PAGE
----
It’s not quite clear why, though authors of Wednesday’s report postulate that “stressful deadlines distract drivers and contribute to human error.” Lack of sleep, limited patience and even higher alcohol levels (perhaps a result of taxpayers trying to wrap their heads around the U.S.’s notoriously complicated tax documents?) may be factors as well.
That’s death and taxes for you.
The study, led by Dr. Donald A. Redelmeier of the University of Toronto, considered data from the National Highway Traffic Safety Administration and found that over the past 30 years, 6,783 people were involved in fatal auto accidents on April 15. That works out to an average of 226 people a day, or 13 more than exactly one week before or after Tax Day.
This year, filings are due April 17.
The increasing popularity of electronic filing doesn’t seem to reverse the spike in day-of accidents (a phenomenon which also tends to occur on Super Bowl Sunday), according to the study. If anything, there have been more fatal crashes during the decades when the electronic option was available.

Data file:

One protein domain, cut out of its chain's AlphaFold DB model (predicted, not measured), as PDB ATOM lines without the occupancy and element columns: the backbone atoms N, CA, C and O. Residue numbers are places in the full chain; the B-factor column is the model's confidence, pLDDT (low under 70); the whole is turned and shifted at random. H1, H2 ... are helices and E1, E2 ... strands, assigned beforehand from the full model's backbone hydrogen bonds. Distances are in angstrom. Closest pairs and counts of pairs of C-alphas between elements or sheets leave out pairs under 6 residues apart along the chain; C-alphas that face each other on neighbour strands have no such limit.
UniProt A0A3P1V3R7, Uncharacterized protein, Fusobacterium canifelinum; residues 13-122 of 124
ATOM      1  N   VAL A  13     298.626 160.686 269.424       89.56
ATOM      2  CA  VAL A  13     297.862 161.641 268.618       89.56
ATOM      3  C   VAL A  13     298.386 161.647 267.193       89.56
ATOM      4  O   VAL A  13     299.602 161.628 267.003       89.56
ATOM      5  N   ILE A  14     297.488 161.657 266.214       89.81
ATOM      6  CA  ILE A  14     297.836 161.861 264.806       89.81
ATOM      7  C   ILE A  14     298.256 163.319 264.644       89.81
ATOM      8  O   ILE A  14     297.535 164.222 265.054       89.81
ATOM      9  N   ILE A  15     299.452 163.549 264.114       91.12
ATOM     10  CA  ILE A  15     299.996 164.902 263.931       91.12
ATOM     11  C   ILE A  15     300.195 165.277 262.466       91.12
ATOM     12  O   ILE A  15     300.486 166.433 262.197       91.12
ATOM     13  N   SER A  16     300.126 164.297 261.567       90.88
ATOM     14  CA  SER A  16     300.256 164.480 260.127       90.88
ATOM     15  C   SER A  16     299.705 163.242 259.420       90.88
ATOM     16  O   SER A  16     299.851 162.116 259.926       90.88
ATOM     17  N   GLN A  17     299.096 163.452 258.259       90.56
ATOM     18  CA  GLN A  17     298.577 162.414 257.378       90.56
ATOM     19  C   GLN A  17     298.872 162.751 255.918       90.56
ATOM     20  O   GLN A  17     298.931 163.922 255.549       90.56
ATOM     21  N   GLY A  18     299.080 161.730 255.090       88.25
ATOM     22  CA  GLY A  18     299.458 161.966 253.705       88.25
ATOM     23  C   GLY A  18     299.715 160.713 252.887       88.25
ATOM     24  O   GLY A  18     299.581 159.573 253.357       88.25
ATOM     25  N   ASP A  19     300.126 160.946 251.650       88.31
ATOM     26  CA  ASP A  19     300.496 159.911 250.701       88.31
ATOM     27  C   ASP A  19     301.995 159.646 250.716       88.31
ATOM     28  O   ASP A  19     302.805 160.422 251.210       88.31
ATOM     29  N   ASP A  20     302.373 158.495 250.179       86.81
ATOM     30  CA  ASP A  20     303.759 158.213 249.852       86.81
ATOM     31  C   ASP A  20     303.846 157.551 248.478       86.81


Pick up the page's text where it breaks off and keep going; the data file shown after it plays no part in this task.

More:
Though many taxpayers start preparing early for the process – with more than 53 million visiting tax-related Web pages in February, according to Nielsen – a good chunk still wait until the last minute to actually file.
And some fun (well, as fun as taxes can be) facts from tax preparer H&R Block: 30.6% of taxpayers say they’ll do their own tax filing, a process which takes an average of 23 hours. The rest usually opt to go with a professional service, which costs an average of $200.